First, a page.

What’s in a Name?

by Matushka Valerie Zahirsky

All Saints

When the great boxing champion Muhammad Ali died recently, events in his life were reviewed in the media. One of those events was Ali’s public embrace of Islam and his rejection of his birth name, Cassius Marcellus Clay, which he denounced as a “slave name.”

One has to wonder whether Ali really understood what he was rejecting and denouncing. The original Cassius Marcellus Clay was a white Christian, and also such a prominent abolitionist that he endured being shot in the chest, attempted assassination, and mob violence at the hands of those who wanted to preserve slavery. President Lincoln appointed him to the post of Minister to the Court of Saint Petersburg in Russia, and one of his proudest moments in that country was witnessing Tsar Alexander II’s edict emancipating the serfs.

Ali’s grandfather, Herman Heaton Clay, the African-American descendant of slaves, named his son in tribute to Cassius Marcellus Clay. The son passed the name down to his own son, who gave it up in favor of a name honoring the prophet Muhammad.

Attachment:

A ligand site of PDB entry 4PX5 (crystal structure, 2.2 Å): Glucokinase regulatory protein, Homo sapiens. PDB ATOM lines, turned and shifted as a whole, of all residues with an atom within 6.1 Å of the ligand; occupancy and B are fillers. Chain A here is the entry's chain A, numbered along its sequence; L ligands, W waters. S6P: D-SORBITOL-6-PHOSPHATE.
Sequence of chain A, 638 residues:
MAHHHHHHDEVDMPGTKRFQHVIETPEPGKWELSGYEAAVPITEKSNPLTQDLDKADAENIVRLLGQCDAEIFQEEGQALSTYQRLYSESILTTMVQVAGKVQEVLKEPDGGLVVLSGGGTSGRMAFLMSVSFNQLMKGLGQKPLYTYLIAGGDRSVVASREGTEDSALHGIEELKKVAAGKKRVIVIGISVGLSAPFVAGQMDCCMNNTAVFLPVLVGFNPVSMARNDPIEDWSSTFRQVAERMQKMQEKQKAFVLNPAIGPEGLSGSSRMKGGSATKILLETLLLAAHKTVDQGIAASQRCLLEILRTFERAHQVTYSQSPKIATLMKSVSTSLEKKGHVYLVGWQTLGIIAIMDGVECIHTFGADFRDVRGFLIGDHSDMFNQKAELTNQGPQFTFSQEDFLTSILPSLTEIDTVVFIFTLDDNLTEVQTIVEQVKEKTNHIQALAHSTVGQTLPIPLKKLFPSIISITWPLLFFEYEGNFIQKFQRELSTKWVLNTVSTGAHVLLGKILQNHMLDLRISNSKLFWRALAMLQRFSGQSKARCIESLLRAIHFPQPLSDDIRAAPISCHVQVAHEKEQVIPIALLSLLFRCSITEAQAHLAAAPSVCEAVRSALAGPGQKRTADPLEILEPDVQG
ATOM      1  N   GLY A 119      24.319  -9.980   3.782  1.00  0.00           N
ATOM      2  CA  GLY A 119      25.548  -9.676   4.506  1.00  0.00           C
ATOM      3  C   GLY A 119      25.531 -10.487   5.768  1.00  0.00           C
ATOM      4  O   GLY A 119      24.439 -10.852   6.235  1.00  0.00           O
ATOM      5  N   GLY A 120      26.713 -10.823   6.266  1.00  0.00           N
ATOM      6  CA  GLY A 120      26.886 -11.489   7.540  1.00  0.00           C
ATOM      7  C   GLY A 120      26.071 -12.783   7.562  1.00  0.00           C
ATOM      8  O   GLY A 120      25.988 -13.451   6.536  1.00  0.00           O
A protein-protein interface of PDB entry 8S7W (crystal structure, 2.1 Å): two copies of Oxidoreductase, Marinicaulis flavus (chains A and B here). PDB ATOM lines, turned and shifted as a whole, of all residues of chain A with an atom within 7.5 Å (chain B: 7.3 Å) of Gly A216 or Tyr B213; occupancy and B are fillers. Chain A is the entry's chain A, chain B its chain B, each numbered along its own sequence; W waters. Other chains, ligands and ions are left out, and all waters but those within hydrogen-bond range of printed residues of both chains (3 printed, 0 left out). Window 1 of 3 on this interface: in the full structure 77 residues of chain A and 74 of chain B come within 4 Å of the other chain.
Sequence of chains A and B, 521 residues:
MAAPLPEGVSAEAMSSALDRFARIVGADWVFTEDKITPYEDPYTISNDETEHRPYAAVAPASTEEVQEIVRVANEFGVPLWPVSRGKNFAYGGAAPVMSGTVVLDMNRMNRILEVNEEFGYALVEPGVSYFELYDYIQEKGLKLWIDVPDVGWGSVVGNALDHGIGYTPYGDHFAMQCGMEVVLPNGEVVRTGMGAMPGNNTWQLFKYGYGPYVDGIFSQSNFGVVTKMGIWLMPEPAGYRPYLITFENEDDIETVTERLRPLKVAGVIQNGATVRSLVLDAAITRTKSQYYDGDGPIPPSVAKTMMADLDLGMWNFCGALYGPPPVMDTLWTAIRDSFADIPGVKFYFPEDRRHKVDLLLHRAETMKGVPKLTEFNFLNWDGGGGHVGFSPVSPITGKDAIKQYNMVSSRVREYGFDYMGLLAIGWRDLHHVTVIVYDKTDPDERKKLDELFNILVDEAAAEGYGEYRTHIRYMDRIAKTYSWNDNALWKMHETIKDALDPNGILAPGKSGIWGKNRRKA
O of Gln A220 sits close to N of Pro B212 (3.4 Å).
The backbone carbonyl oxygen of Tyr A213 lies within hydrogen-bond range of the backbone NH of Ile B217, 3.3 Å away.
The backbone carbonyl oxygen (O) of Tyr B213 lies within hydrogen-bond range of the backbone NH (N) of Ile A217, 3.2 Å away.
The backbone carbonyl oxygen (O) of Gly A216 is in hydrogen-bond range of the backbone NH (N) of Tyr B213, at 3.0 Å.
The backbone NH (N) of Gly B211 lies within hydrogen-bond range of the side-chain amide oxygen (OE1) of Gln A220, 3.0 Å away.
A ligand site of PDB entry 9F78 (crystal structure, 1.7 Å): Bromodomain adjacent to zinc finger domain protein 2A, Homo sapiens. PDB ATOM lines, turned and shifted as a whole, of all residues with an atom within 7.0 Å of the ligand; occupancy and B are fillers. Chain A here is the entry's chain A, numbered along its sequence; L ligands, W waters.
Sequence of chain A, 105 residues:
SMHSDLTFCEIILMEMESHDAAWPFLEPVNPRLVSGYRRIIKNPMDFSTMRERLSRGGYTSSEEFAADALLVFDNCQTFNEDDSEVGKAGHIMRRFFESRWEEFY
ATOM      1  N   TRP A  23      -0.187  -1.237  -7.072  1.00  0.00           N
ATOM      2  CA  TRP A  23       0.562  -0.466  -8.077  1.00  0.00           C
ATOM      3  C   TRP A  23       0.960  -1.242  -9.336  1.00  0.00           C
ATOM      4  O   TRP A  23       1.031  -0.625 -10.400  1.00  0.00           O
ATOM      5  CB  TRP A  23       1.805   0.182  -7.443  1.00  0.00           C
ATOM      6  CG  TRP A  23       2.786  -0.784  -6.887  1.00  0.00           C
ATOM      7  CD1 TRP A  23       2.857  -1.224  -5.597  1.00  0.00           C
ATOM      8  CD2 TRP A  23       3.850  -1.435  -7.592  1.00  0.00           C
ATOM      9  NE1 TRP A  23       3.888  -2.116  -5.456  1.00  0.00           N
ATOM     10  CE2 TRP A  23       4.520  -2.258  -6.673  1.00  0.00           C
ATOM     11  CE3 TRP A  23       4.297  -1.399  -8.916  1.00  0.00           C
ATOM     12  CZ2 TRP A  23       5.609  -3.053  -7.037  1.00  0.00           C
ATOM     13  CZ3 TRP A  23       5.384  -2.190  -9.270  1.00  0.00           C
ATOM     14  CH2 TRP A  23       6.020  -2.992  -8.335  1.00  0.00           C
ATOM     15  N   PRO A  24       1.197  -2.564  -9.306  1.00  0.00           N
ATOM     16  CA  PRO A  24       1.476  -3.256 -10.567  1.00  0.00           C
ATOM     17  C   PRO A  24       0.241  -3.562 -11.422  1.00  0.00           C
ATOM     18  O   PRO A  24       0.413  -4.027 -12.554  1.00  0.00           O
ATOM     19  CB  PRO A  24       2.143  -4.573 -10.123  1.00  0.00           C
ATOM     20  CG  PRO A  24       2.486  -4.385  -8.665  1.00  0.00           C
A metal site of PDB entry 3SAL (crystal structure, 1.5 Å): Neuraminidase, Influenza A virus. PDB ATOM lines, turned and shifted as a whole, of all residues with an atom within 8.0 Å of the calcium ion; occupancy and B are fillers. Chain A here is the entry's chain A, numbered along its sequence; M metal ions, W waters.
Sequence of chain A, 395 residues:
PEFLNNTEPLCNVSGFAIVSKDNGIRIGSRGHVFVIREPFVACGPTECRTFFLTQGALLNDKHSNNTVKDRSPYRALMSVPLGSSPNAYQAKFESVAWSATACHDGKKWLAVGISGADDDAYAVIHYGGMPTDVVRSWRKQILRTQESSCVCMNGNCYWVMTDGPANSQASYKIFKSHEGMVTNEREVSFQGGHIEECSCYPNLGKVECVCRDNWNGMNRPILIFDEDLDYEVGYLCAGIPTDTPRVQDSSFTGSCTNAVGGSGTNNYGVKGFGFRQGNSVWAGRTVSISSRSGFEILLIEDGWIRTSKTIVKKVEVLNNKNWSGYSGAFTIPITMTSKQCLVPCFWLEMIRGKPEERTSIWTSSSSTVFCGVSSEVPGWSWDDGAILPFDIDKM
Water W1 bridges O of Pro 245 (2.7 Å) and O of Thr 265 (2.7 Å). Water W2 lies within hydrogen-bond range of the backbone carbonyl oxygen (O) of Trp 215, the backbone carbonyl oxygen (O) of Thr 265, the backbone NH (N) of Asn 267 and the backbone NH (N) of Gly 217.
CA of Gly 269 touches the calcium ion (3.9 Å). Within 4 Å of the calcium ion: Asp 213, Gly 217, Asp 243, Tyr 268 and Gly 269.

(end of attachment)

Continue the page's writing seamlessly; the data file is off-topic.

Our Orthodox Christian faith pays a lot of attention to names. Babies are traditionally given the names of saints, either those on whose feast days they were born or those whose names are part of the family’s history. Someone who enters the faith later in life often takes on the name of a saint. No matter how or why the name is given, it’s a way of encouraging the person who carries it to emulate the saint’s holy qualities.

The names of saints can also encourage us when we remember that even the greatest of them had failings to overcome, as we do. The peace-loving hero of children, Saint Nicholas, was once temporarily stripped of his episcopal office for striking the heretic Arius.

Saints may challenge us to rise to difficult occasions in the same extraordinary ways they did. What creativity and bravery Mother Maria Skobtsova showed during World War II in devising the plan of rescuing children from confinement by getting them out in garbage cans, not to mention remarkable powers of persuasion in convincing the garbage collectors to help her.

It’s a wonderful thing to have the saints always with us as examples, as sources of comfort and guidance.  But even those who are not named after saints can look to the people whose names they bear as examples and guides. It’s unfortunate that Muhammad Ali refused to see Cassius Marcellus Clay in that way. Though no model citizen, Clay as an example of courageous insistence on the equality of all people stands up better than most.